|stack access speed firstname.lastname@example.org (2000-11-15)|
|Re: stack access speed email@example.com (david lindauer) (2000-11-16)|
|Re: stack access speed firstname.lastname@example.org (2000-11-17)|
|Date:||17 Nov 2000 23:53:49 -0500|
|Keywords:||GCC, code, comment|
|Posted-Date:||17 Nov 2000 23:53:49 EST|
The moderator has you on the right track. Let me add two notions that may
contribute to your analysis.
<< This has caused our program to crawl in certain
instances when arrays are constantly being pushed and popped from the
That is not really the problem. The items are not really getting
pushed and popped ... instead the local stack space gets allocated by
a large bump of the stack pointer (so other necessary pushes and pops,
AND interrupts, do not stomp on the variables local to your
function). But once that section of the local stack is 'allocated' by
the bump of the stack pointer, you are not necessarily into any kind
of push/pop of those vars.
Compilers definitely can get into weak zones when they think your data
is on the stack, even though the segment (or base) and pointer data
can be replicated (in some cases) and the same optimizations are
possible as with any information managed under normal array
management. In the case of GCC that would just be legacy coding
concepts in the optimizer, not necessarily restricted to Intel
architecture, but just kind of a hang-over from entering optimization
with factors that indicate the data is on the stack (thus the static
declaration keeps the optimizer from staggering).
Secondly, and less confidently, is the problem that the stack is not
necessarily full word aligned, which can skew your test. If I am not
mistaken the stack on the pentium is still byte addressable. (And my
confidence issue is that I do not know if NT runs the device in some
mode that defeats this concern). So the alignment of the stack upon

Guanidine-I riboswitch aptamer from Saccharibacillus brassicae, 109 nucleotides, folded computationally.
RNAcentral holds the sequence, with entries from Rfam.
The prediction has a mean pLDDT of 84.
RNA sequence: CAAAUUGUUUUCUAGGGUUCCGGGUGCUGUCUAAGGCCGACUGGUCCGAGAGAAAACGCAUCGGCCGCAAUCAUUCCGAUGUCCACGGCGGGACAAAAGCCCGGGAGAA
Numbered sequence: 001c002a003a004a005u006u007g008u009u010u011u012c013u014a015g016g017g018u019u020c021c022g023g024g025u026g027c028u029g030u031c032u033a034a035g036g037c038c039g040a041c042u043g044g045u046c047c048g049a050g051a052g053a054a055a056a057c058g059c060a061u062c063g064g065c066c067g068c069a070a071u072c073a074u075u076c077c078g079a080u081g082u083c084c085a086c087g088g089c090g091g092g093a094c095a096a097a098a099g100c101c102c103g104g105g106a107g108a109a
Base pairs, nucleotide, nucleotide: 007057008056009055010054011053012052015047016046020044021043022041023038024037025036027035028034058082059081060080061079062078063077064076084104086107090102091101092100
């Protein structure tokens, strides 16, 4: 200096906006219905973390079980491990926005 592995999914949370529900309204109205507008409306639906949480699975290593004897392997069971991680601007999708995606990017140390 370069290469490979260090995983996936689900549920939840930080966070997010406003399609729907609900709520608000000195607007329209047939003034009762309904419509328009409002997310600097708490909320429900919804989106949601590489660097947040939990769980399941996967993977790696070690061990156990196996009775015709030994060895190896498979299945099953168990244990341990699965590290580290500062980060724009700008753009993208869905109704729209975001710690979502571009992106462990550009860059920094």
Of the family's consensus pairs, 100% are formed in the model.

entry to your code may not be integral to 4-byte unsigned long. The
auto declarations may or may not get aligned (and I am supposing the
options recommended helps).
Performance of the addressing of the data in long loops is effected by
boundary alignments as they intersect with or instead set integral to
cache line boundaries. Depending again upon compilation options, the
static declaration probably aligns the the long unsigned ints.
Additionally, if performance is your highest priority here,it may be
possible to get more from the compiler if you could lay this out as a
struct with 8 buckets (naturally, an array of such a struct occuring
500 times). This is an idea that would have to fit your design reqs,
but the single loading of a base register instead of potentially eight
loads of the bases in each loop may be easy for the optimizer to
squeeze for you..... can't tell from your post if that is really
appropo, so forgive if not relevant.
Hope that helps a little.
[I looked at the code that GCC generates for that test program. It's
just lousy, no misalignment or anything like that. The problem appears
to be that GCC doesn't know about the x86 double indexed addressing, and
the x86 doesn't have enough registers to let it make pointer temporaries
to all of the stack arrays, so it keeps recomputing the base address of
each array inside the loop. -John]
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